One of the oldest and probably the most essential dishes in Korean cuisine, kimchi is a spicy and sour dish made up of fermented vegetables. It is prepared with various kinds of ingredients, but the most common main ingredient is cabbage. Kimchi is popular among foreigners for its unique flavor, as well as its high nutritional value, fiber content and low calorie content. However, for Koreans, it is most popular due to its significant cultural value. Without kimchi, dinner is considered incomplete.
- Ddukbokki (spicy rice cake)
Ddukbokki, also spelled tteokbokki, is a common spicy Korean food made of cylindrical rice cakes, triangular fish cake, vegetables, and sweet red chili sauce. It is often sold by pojangmacha (street vendors). People enjoy ddeukbokki for the combination of spicy and sweet flavors.
- Sundubu-jjigae (soft tofu stew)
Served in a large stone bowl, sundubu -jjigae is a common spicy Korean stew generally made of dubu (tofu), vegetables, mushrooms, seafood, beef or pork, and gochujang (chili paste). Depending on the chef and region, some ingredients are removed, substituted or added to the mix. Though different variations exist, traditionally, a raw egg is placed on top of the stew and mixed with the soup before serving to add additional flavor to the dish.
Bibimbap is essentially a bowl of mixed ingredients including, but not limited to, rice, namul (seasoned and sautéed vegetables), mushrooms, beef, soy sauce, gochujang (chili pepper paste), and a fried egg. The ingredients found in bibimbap vary by region, and the most famous versions of the dish are found in Jeonju, Tongyeong, and Jinju.
- Seolleongtang (ox bone soup)
A traditional hot Korean soup made from ox bones, ox meat and briskets, seolleongtang is a local dish of Seoul, often seasoned with salt, ground black pepper, chopped green onions, or minced garlic according to the consumer’s taste. The broth is of a milky white, cloudy color and is often eaten with rice. Seolleongtang is known for its soft yet chewy texture and flavorful broth, and can be found in most Korean restaurants in Seoul.
- Haemul Pajeon (seafood vegetable pancake)
A version of pajeon, which is a pancake-like Korean dish made predominantly with green onions, egg batter, wheat flour, and rice flour, haemul pajeon incorporates seafood to the common pancake. Common seafood ingredients used include, but are not limited to, oysters, shrimp, squid, and clams. Haemul pajeon is generally eaten as a main dish and is known for its soft and chewy texture as well as its mixture of seafood flavors.
Soondae, or sometimes spelled as sundae, is a unique Korean dish made of pig’s intestines stuffed with several ingredients such as noodles, pork blood, and barley. Versions of soondae differ in fillings and wrappings, and are often prepared differently according to the province or city in South Korea. Nevertheless, though the recipes differ, every soondae is chewy on the outside and soft and flavorful on the side, creating an interesting mix of textures as well as flavors.
- Naengmyeon (cold buckwheat noodles)
Naengmyeon is a common cold Korean noodle dish that consists of long, thin noodles, cucumbers, slices of Korean pear, slices of beef and a hard-boiled egg. The noodles are often made of buckwheat, potatoes, and sweet potatoes, but can also be made of arrowroot and kudzu, depending on the type of naengmyeon. It is a popular dish especially during the summer to cool off under the scorching heat and thick humid air in South Korea.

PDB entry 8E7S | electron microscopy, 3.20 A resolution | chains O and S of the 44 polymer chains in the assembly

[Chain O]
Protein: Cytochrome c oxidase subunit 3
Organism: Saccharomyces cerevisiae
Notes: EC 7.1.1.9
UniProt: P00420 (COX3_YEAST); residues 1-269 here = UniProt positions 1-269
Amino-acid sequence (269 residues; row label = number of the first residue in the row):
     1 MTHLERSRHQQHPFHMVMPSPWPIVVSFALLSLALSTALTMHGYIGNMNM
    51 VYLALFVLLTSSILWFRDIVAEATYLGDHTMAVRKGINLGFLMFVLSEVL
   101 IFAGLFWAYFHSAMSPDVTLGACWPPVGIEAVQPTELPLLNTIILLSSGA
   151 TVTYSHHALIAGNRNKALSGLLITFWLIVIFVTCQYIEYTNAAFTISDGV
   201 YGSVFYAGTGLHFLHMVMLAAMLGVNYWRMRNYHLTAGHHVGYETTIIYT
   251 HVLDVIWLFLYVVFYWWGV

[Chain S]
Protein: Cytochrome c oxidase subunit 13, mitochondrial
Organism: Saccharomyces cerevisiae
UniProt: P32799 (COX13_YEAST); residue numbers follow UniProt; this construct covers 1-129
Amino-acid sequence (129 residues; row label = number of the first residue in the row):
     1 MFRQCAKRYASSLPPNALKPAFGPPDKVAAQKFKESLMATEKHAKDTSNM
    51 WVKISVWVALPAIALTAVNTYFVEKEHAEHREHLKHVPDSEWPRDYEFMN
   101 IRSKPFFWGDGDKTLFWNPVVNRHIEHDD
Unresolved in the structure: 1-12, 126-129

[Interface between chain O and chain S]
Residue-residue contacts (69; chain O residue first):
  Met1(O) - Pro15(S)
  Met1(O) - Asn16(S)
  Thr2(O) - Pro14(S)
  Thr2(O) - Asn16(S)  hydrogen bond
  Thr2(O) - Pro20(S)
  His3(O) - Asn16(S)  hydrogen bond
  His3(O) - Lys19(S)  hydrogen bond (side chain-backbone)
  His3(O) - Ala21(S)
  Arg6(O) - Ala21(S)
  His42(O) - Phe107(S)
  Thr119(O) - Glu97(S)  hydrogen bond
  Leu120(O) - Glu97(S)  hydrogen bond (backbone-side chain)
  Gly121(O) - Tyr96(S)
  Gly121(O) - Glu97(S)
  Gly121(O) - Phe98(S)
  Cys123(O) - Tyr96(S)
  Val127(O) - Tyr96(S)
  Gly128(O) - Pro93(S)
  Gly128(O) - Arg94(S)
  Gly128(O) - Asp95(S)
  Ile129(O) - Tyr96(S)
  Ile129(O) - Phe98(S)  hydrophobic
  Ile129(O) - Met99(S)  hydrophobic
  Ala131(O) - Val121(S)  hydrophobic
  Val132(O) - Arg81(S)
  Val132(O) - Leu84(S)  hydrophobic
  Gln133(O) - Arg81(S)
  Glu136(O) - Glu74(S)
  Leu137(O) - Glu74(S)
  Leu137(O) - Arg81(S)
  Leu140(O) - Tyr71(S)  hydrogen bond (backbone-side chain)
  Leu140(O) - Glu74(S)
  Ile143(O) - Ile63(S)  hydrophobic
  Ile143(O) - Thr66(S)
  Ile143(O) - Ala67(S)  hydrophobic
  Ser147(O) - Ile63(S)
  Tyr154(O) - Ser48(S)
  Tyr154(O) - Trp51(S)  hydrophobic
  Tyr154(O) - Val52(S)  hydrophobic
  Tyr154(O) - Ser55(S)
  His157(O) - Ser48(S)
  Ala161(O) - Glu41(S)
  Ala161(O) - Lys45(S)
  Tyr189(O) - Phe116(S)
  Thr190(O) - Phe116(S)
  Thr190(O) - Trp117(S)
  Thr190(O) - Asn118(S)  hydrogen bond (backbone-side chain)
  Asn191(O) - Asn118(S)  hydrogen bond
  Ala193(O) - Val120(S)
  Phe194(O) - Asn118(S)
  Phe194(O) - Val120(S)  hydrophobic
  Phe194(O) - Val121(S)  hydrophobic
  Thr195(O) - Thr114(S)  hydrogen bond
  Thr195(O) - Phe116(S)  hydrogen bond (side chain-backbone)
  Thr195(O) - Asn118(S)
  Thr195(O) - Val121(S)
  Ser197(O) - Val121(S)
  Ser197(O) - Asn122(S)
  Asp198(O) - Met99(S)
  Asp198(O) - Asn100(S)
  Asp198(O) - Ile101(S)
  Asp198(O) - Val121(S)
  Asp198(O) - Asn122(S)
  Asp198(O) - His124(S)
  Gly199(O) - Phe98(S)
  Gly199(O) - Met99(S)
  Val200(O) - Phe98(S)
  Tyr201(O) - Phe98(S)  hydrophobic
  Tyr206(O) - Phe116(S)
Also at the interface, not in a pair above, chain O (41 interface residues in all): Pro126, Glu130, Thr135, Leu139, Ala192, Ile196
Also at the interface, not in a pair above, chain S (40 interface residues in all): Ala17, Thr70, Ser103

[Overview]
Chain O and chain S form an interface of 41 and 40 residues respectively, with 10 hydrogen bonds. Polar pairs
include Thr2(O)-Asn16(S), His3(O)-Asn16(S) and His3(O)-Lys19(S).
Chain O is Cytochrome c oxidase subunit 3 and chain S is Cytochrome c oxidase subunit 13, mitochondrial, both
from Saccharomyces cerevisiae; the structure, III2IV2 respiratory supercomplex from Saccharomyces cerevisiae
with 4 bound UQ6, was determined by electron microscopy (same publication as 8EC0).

- Hobakjuk (pumpkin porridge)
A sweet and grainy dish, hobakjuk is a traditional Korean porridge made from steamed pumpkin and glutinous rice that has been soaked in water. Though its appearance is simple, it is extraordinarily sweet and flavorful due to the pumpkin. It is a popular meal during breakfast hours, and is often a perfect meal choice for people who are unwell and unable to consume heavy meals. It is served both hot and cold but is best when hot.
- Samgyetang (ginseng chicken soup)
A common dish particularly during the summer, samgyetang is a traditional soup made of chicken, garlic, rice, scallion, Korean jujube, Korean ginseng, and spices. It is known to have a high nutritional value. Not only is it known for its healthy contents but it also is popular simply for its creamy and meaty flavor.
WHERE TO SHOP IN SOUTH KOREA
Inspired by its shopping complex in Milan, this outpost of the fashion and lifestyle boutique is about as interesting as Gangnam retail can get. The blend of fashion, art and design includes several local designers and big-ticket global labels. There's also a brilliant selection of international books and CDs to browse, and a chic cafe for an espresso or glass of wine.
Going strong since 2002, this lively weekly market helps to propel talented young creatives on to big-time retail. It's a great opportunity to meet the crafters and buy a unique souvenir, be it a hand-painted baseball cap, a colourful piece of jewellery or a leather bag. A good line-up of singers and bands play all afternoon, too.
See what's coming next in Korean fashion at this fabulously well-designed boutique, which offers streetwear, gifts and bags on the ground floor and more formal styles upstairs. Even if you're not buying, the shop design, especially upstairs, deserves your attention. There's also su;py cafe next door.
Around 60 different Korean designer shops selling crafts, fashion and homewares are gathered at this slick complex. Spread over several levels, the complex surrounds a central rest area where a piano invites passers-by to give impromptu concerts. Shops to look out for here include the monochrome accessories of 4T (www.4ourt.co.kr), and the handmade shoes of Le Cordonnier (www.ucnehandworks.co), where the master cobbler Yun Hongsik shares a space with his watch-designer daughter's brand Metal et Linnen.
Seoul’s shopping malls hardly come any more stylish than this one in the previously industrial hub of Guro. The interior spaces surround a waterfall that cascades down seven floors, and plenty of terraces allow relaxing in fine weather. There are good restaurants and a superbly designed Korean food court in the basement. Also here is the D Cube Arts Centre with a concert hall and larger theatre for musicals, and a very spiffy Sheraton Hotel (with fabulous views from all rooms).